dollars to pay it alone. s. c.
—The Committee on the Conduct of the War
approve Gen. Butler's conduct at Fort Fisher.
—Jeff. Davie wore a petticoat, and it is said
that Eeivas at the same time in a great bustle.
—The Empress Eugenie has addressed to Mrs.
Lincoln a private letter tendering her sympathy.
—Jeff. Davis in crinoline is said by the Hon
D. S. Dickinson to he the last war-hoop of the re
—Governor Watts, of Alabama, and ex•Gover
noiLetchef, of Virginia, have both been captured
by our forces.
—Alexander H. Stephen's and Pußtmaster Gen.
Reagan,vrere safely lodged in Fort Warren
—When the Lincoln family remove to Chicago.
Capt. Robert Lincoln will establioh himself aft a
—The Hon. Jere. Clemens, ex• United States
Senate' from Alabhma, died at his residence at
Huntsville, Ala., on the 21st.
—Mrs. Lincoln and family, passed through
Harrisburg last week on their way to Cincago,
whichls to be their future residence.
—Miss Julia Cobb, sister of Sylvanus Cobb,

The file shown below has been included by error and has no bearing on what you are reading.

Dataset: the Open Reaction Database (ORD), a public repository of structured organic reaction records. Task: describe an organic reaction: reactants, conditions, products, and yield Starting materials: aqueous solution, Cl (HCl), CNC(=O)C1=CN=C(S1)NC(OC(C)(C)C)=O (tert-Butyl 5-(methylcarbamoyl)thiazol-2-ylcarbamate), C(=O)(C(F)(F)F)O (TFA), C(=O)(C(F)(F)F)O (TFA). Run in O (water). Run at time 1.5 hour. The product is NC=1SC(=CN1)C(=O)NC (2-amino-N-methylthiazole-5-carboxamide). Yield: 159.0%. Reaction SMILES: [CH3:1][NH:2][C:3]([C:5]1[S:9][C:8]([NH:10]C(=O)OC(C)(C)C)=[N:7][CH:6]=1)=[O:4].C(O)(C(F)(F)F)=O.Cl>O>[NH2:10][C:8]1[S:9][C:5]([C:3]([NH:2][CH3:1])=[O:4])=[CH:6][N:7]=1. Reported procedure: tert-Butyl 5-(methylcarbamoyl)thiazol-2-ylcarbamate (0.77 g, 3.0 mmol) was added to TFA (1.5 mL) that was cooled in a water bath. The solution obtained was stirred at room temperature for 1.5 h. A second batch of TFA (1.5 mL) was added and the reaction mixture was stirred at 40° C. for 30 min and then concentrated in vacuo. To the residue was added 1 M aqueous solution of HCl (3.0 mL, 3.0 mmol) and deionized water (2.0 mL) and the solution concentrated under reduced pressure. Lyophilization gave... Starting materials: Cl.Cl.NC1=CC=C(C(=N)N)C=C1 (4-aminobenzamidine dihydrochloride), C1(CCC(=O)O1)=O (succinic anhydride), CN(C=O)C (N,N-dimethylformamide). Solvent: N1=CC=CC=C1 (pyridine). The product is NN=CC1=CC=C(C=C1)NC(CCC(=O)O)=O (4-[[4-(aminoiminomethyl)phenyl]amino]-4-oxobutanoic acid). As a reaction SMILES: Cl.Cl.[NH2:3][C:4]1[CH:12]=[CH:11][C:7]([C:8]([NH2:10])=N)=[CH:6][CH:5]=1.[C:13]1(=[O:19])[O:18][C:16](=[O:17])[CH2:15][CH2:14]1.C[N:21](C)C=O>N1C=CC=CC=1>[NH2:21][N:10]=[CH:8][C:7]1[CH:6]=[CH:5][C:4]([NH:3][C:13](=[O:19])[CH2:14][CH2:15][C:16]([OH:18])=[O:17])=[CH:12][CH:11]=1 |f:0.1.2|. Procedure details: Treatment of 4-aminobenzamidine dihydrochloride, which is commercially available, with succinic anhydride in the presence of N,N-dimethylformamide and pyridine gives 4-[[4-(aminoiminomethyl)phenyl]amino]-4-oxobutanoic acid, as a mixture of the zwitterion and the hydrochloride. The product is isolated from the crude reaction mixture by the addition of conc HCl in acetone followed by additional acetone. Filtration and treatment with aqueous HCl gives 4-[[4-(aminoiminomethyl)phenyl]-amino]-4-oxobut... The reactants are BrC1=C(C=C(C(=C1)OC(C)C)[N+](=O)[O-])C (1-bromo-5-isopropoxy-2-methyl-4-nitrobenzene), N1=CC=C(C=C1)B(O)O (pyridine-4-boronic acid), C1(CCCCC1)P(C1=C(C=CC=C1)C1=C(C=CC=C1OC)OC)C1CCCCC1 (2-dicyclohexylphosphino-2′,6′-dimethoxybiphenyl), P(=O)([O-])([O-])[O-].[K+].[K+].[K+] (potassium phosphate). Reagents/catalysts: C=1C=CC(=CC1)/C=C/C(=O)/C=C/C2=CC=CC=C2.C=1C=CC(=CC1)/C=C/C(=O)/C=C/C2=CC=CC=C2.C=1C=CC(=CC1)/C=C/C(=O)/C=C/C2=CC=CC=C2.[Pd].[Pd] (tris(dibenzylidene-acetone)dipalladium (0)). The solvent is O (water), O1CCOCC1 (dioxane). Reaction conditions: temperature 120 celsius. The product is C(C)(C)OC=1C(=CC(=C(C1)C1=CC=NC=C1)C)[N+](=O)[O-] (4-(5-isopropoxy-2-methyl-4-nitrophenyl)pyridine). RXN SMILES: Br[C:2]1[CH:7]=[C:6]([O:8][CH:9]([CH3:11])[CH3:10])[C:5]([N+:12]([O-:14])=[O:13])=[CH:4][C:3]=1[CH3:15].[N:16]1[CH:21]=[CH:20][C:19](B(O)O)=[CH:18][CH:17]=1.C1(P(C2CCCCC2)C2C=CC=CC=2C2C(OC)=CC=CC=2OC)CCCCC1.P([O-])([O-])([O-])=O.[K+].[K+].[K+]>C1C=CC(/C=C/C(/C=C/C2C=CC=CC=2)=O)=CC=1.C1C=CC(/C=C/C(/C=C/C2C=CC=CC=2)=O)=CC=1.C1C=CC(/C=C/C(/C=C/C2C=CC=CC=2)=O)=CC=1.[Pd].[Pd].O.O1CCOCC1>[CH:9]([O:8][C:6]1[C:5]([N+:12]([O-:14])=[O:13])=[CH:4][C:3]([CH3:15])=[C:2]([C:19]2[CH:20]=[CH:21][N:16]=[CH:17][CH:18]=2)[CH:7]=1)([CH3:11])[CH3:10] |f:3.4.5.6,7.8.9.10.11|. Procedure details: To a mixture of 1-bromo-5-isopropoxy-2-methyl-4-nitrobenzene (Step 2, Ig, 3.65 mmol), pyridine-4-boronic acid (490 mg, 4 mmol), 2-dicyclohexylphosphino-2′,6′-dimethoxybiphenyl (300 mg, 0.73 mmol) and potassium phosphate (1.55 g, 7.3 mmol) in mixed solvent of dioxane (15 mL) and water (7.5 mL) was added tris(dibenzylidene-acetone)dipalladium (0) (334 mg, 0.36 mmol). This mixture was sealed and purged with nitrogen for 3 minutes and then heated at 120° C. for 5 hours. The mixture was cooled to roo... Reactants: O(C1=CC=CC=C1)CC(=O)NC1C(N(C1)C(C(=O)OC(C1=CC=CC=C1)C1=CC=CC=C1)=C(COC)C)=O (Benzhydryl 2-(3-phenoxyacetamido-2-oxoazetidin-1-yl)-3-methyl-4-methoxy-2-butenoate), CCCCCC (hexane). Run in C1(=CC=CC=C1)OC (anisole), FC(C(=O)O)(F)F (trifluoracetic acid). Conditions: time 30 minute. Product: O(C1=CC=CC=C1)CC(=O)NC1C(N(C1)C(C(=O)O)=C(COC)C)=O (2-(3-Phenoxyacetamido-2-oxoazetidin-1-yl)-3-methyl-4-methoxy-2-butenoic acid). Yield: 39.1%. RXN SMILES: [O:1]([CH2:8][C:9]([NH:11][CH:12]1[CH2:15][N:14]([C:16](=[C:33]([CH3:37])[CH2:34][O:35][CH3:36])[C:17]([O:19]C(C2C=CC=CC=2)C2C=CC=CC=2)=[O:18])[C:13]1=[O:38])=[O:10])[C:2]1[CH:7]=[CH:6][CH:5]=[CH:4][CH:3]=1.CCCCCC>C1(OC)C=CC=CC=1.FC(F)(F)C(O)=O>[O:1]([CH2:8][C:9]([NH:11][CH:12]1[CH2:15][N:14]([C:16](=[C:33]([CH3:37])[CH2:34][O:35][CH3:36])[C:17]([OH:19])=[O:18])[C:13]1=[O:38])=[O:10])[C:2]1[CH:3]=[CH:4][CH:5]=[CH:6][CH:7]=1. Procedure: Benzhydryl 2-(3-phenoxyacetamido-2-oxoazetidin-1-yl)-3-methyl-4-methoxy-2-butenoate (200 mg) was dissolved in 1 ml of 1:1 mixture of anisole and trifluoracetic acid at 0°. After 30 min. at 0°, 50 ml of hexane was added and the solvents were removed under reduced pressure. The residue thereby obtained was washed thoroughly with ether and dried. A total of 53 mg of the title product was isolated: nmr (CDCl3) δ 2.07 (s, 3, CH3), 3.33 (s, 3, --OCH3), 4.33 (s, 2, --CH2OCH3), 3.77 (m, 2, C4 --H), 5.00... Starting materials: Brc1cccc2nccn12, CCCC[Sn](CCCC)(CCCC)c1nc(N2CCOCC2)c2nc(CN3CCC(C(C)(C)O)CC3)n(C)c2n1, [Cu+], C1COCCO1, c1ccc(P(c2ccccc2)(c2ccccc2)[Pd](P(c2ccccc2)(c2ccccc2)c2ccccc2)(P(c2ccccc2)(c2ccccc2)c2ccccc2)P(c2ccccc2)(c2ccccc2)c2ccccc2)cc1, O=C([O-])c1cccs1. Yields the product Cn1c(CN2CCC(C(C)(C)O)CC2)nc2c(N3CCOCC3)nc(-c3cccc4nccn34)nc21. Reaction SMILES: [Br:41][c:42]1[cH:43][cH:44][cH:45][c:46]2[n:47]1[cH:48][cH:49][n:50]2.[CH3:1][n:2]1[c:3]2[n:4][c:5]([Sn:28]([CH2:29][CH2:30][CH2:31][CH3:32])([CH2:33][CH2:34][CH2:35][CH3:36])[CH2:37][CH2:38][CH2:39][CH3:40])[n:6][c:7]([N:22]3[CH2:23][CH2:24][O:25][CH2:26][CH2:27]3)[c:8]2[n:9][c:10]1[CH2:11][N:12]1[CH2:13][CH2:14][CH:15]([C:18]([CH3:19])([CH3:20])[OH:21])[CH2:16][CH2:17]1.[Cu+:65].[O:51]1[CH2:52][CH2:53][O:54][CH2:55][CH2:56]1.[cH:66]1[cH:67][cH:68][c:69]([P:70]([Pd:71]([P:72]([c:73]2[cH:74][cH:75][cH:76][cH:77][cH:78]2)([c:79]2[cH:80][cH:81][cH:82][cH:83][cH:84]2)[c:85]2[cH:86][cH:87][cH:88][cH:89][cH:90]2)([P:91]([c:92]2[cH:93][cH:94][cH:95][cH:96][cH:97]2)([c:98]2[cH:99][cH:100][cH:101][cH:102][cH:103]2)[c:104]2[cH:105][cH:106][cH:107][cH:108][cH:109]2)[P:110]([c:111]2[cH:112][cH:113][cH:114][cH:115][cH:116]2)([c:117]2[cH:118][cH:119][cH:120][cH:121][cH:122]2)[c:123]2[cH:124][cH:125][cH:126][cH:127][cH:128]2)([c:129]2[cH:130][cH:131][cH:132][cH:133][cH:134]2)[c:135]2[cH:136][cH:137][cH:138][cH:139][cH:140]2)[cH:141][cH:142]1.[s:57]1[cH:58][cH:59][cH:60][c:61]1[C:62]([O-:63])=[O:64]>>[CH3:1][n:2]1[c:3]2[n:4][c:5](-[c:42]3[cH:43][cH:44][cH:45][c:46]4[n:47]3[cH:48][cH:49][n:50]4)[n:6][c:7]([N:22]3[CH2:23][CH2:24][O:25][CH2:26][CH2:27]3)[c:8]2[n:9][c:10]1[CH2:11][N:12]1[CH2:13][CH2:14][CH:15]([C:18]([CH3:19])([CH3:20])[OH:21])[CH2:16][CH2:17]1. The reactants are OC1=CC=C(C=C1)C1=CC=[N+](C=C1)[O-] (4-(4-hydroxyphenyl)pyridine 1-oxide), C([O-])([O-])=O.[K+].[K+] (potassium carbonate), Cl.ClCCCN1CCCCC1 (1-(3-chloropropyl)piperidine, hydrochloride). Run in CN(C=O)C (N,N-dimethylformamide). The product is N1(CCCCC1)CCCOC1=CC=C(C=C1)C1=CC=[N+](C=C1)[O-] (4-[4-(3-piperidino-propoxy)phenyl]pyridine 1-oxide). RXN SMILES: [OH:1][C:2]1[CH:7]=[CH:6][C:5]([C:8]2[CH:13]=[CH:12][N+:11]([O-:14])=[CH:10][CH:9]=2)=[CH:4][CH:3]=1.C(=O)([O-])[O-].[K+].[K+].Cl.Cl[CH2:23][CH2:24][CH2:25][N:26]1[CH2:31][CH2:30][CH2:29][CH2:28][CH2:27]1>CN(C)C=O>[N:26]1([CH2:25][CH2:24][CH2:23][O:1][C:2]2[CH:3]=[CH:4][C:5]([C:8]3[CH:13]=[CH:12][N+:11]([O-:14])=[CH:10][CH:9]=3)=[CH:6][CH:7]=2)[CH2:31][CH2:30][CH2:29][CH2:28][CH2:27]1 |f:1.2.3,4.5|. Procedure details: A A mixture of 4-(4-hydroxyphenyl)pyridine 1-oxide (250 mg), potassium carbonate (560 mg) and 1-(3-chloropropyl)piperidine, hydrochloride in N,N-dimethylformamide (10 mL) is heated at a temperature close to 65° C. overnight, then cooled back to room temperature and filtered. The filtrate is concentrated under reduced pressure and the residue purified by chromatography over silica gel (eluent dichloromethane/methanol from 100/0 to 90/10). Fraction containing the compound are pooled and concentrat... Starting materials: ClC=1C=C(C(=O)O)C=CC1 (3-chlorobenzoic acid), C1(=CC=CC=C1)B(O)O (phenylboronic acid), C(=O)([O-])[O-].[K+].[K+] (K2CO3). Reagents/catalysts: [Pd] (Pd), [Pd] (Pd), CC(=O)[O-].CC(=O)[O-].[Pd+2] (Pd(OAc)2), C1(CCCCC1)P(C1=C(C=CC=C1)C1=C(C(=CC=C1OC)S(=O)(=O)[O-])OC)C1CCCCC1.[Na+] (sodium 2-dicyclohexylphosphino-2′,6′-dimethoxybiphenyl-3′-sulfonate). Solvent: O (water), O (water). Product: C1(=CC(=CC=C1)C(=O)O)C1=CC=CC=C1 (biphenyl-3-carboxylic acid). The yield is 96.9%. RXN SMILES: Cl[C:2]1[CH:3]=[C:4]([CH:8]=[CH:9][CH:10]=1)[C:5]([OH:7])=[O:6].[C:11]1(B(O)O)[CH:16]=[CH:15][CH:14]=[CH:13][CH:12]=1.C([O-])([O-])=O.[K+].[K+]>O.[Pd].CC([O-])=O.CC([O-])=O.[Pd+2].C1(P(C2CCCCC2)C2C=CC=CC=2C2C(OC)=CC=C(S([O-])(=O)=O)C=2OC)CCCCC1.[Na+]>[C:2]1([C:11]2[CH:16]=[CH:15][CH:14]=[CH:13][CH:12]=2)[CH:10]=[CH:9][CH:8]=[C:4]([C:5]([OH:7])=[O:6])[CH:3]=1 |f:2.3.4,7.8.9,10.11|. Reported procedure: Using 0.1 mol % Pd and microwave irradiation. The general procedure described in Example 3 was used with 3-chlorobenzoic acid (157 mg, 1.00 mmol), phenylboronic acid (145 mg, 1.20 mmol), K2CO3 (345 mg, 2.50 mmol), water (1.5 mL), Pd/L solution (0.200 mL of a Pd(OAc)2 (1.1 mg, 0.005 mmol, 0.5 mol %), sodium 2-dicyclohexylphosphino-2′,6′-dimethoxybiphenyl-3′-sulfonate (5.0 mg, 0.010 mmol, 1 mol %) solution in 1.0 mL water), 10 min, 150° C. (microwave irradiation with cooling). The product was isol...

committed suicide In Wisconsin a few days since
by banging herself in her father's cellar.
—Edward Spangler, one of the a-complices of
Booth in the assassination of President Lincoln;
is originally train the borough of York.
—Elder Kimball, one of the leading Mormon
saints, it is said, recently bad born to him in one
night, notlesS than fourteen children. '
--Commissioner of the Internal 'Revenue, Jos.
J. Lewis, has resigned. William Orton, a col
lector in New York, is named as his successor.
• —Mr. Ben Pitman, who is employed by the
eimiernment fo furnish the "special record" of
the conspiracy trial, now in progress in Washing
ton, is said to'be the first phonographic scholar
in the world.
lie franklitt littpositatp, ttbattibasbuig, Pd.
—The United States District Attorney in Wash
ington has notified the proper authorities that he
is ready to proceed with the trial of Jeff Davis.